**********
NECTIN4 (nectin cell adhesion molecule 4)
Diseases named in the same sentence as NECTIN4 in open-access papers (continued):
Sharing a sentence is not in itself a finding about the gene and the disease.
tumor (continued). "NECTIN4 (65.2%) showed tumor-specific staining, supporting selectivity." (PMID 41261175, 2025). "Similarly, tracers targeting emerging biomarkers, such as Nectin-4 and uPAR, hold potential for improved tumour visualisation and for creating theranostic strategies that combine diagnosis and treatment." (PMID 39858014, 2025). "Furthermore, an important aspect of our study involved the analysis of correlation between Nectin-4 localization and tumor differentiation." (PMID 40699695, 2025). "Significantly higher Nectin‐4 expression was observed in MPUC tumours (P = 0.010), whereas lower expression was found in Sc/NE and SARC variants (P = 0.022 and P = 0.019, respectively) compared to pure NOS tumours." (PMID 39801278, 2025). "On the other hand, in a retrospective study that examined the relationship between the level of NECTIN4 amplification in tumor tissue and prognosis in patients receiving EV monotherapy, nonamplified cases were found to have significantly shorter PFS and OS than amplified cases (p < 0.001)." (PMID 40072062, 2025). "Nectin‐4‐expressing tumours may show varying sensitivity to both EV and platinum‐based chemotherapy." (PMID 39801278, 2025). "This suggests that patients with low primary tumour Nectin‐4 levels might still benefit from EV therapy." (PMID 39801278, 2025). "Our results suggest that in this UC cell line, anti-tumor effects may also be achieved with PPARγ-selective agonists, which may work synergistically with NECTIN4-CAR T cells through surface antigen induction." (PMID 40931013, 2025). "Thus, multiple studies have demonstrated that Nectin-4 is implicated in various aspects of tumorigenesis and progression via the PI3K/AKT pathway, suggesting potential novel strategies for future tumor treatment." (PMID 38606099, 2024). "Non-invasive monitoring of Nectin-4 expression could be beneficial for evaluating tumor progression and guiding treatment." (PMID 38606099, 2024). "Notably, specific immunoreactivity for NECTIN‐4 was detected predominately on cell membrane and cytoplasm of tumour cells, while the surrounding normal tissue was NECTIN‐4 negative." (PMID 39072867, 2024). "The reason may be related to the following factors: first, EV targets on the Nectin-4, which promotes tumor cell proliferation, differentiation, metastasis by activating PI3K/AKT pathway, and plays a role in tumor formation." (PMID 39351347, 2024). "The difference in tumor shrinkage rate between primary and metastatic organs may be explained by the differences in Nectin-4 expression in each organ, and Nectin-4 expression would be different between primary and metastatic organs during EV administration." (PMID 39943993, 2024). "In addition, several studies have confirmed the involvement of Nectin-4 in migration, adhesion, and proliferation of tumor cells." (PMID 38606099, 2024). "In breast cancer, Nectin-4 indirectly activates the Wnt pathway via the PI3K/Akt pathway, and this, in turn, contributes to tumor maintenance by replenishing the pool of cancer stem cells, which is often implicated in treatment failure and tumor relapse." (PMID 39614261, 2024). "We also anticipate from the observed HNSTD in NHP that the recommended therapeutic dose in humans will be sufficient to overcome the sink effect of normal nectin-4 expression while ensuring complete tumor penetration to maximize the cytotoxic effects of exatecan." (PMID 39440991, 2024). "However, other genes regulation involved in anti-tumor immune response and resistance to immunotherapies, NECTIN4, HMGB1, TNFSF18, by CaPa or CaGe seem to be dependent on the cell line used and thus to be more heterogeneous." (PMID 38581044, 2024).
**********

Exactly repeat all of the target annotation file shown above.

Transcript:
NECTIN4 (nectin cell adhesion molecule 4)
Diseases named in the same sentence as NECTIN4 in open-access papers (continued):
Sharing a sentence is not in itself a finding about the gene and the disease.
tumor (continued). "NECTIN4 (65.2%) showed tumor-specific staining, supporting selectivity." (PMID 41261175, 2025). "Similarly, tracers targeting emerging biomarkers, such as Nectin-4 and uPAR, hold potential for improved tumour visualisation and for creating theranostic strategies that combine diagnosis and treatment." (PMID 39858014, 2025). "Furthermore, an important aspect of our study involved the analysis of correlation between Nectin-4 localization and tumor differentiation." (PMID 40699695, 2025). "Significantly higher Nectin‐4 expression was observed in MPUC tumours (P = 0.010), whereas lower expression was found in Sc/NE and SARC variants (P = 0.022 and P = 0.019, respectively) compared to pure NOS tumours." (PMID 39801278, 2025). "On the other hand, in a retrospective study that examined the relationship between the level of NECTIN4 amplification in tumor tissue and prognosis in patients receiving EV monotherapy, nonamplified cases were found to have significantly shorter PFS and OS than amplified cases (p < 0.001)." (PMID 40072062, 2025). "Nectin‐4‐expressing tumours may show varying sensitivity to both EV and platinum‐based chemotherapy." (PMID 39801278, 2025). "This suggests that patients with low primary tumour Nectin‐4 levels might still benefit from EV therapy." (PMID 39801278, 2025). "Our results suggest that in this UC cell line, anti-tumor effects may also be achieved with PPARγ-selective agonists, which may work synergistically with NECTIN4-CAR T cells through surface antigen induction." (PMID 40931013, 2025). "Thus, multiple studies have demonstrated that Nectin-4 is implicated in various aspects of tumorigenesis and progression via the PI3K/AKT pathway, suggesting potential novel strategies for future tumor treatment." (PMID 38606099, 2024). "Non-invasive monitoring of Nectin-4 expression could be beneficial for evaluating tumor progression and guiding treatment." (PMID 38606099, 2024). "Notably, specific immunoreactivity for NECTIN‐4 was detected predominately on cell membrane and cytoplasm of tumour cells, while the surrounding normal tissue was NECTIN‐4 negative." (PMID 39072867, 2024). "The reason may be related to the following factors: first, EV targets on the Nectin-4, which promotes tumor cell proliferation, differentiation, metastasis by activating PI3K/AKT pathway, and plays a role in tumor formation." (PMID 39351347, 2024). "The difference in tumor shrinkage rate between primary and metastatic organs may be explained by the differences in Nectin-4 expression in each organ, and Nectin-4 expression would be different between primary and metastatic organs during EV administration." (PMID 39943993, 2024). "In addition, several studies have confirmed the involvement of Nectin-4 in migration, adhesion, and proliferation of tumor cells." (PMID 38606099, 2024). "In breast cancer, Nectin-4 indirectly activates the Wnt pathway via the PI3K/Akt pathway, and this, in turn, contributes to tumor maintenance by replenishing the pool of cancer stem cells, which is often implicated in treatment failure and tumor relapse." (PMID 39614261, 2024). "We also anticipate from the observed HNSTD in NHP that the recommended therapeutic dose in humans will be sufficient to overcome the sink effect of normal nectin-4 expression while ensuring complete tumor penetration to maximize the cytotoxic effects of exatecan." (PMID 39440991, 2024). "However, other genes regulation involved in anti-tumor immune response and resistance to immunotherapies, NECTIN4, HMGB1, TNFSF18, by CaPa or CaGe seem to be dependent on the cell line used and thus to be more heterogeneous." (PMID 38581044, 2024).